There was a comment made to me the other day, something like, “I guess you are a Halford supporter?” There is some truth in that, but despite having an affinity for fishing dry flies, there is also truth in the fact that I acknowledge that it is not the only way, unlike Halford’s blinkered view. In other words I accept what Skues and later Sawyer had to say about a varied approach using both dry fly and sub-surface imitations appropriate for the trout’s feeding behavior.
Seeing I have opened the discussion let me also admit that I do have a preference for the dry fly not just for the fishing, but for what I believe is the true art of fly tying, the creativity and the beauty. There is a rich diversity in dry flies that takes some beating and looking back at those I have waxed lyrical about in the past as ‘my favourites’, I notice how my thoughts have changed from season to season. It tells me one thing in our conditions that it is not so much about matching the hatch, but having a fly that is a reasonable representation of one or other bug found in our streams – to quote an old and frequently used expression, ‘something buggy’. Trout are opportunistic predators that will be attracted by any dry fly that triggers a response based on familiarity and recognition, and fooled by creatively constructed imitations displaying physical characteristics the likes of – profile, legs, wings, colour and movement – on the last point, movement is life.
There are a few flies that tick all these boxes; they are what I like to call the ‘wide flies’. I have had a strong leaning towards these in the last few seasons – the ‘RAB’ and its variation known by my band of trout bums that get lost with me in mountain wilderness a couple of times each season, the ‘Lammergeyer RAB’. Then my ‘Wolf Spider’, a simplified version of the wonderful original pattern by Leonard Flemming. And, thirdly a ‘Para-RAB’ originally designed by Philip Meyer, and which I have fiddled with as I’m inclined to do, and tweaked to my liking. And, for good measure another that has produced results on the tiny upland mountain streams, my ‘Crane Fly’ imitation. These are good flies not only when the trout are feeding off the surface, but as searching patterns when the fish are displaying symptoms of lockjaw as they are inclined to do from time to time – it’s just part of their enigma.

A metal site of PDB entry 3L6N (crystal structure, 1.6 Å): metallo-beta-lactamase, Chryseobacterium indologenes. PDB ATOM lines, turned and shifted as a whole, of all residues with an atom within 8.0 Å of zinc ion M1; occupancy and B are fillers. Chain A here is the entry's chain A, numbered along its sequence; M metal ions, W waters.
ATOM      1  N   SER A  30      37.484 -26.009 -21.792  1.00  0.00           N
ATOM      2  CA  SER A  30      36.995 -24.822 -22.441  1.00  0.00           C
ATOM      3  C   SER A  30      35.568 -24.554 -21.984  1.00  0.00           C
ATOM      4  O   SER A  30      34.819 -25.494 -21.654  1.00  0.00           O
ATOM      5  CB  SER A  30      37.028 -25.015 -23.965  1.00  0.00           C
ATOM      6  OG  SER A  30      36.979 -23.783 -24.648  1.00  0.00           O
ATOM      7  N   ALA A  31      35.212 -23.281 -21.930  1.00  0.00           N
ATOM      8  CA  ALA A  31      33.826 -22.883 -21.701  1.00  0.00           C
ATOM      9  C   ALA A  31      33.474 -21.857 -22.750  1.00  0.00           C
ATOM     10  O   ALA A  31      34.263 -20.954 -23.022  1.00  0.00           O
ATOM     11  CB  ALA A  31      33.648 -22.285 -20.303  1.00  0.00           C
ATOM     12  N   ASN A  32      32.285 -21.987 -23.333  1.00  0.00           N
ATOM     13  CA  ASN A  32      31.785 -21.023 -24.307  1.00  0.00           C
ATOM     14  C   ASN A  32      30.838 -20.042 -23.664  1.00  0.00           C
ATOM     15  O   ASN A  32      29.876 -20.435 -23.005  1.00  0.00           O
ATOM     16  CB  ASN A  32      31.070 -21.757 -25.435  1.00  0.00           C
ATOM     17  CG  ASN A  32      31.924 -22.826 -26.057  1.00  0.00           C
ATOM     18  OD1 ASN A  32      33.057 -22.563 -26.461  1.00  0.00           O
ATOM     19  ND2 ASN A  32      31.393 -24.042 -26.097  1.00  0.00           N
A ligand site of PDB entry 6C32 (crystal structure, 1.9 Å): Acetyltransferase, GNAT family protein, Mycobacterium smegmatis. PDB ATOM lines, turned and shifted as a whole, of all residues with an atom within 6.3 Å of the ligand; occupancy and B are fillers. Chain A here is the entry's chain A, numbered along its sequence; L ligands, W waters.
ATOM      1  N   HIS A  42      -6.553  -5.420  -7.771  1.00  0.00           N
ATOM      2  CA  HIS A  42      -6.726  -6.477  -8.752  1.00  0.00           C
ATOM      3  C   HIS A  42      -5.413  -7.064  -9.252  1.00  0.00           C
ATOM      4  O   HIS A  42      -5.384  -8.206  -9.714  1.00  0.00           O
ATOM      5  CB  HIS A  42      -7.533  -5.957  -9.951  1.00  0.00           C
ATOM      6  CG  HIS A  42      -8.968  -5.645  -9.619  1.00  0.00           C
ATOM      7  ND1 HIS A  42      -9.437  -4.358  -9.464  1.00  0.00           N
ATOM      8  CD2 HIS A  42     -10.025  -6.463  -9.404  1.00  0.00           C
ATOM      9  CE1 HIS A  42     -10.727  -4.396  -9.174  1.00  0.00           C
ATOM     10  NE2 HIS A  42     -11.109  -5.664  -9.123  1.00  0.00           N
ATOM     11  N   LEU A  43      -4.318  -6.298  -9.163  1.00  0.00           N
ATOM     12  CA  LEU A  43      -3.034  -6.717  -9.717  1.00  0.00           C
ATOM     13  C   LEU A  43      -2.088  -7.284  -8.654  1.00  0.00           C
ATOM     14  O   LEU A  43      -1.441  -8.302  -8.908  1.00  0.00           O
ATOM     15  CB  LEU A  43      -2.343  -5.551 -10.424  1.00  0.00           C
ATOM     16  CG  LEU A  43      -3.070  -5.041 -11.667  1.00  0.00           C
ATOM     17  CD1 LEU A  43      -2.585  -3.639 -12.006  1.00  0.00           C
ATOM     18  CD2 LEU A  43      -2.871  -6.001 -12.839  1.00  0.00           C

I think it is worth mentioning that wide flies do need a little extra care and by this I mean, storage. I don’t know of any conventional fly box that has dry fly compartments adequate enough to accommodate these without scrunching them up and having legs trapped and kinked in the lid. I have an old tin from a shopping trip to Farlows in London that serves the purpose perfectly.
Most of these flies are as wispy and light as thistledown so I have learnt not to sneeze with the tin open or open it in a breeze. More than once I have had to get down on my knees to search for them in the grass or watch them drift away downstream out of reach, others have taken off and just disappeared. While I’m about it, I also treat each fly with Watershed as it comes off the vice and then allow them to dry on a windowsill in the sun so that they are ready to go without having to worry about applying floatant at the river. Oh yes, use hooks with a wide gape for these flies.
All images and copy in this post are copyright Peter Brigg Photography © 2015. All rights reserved.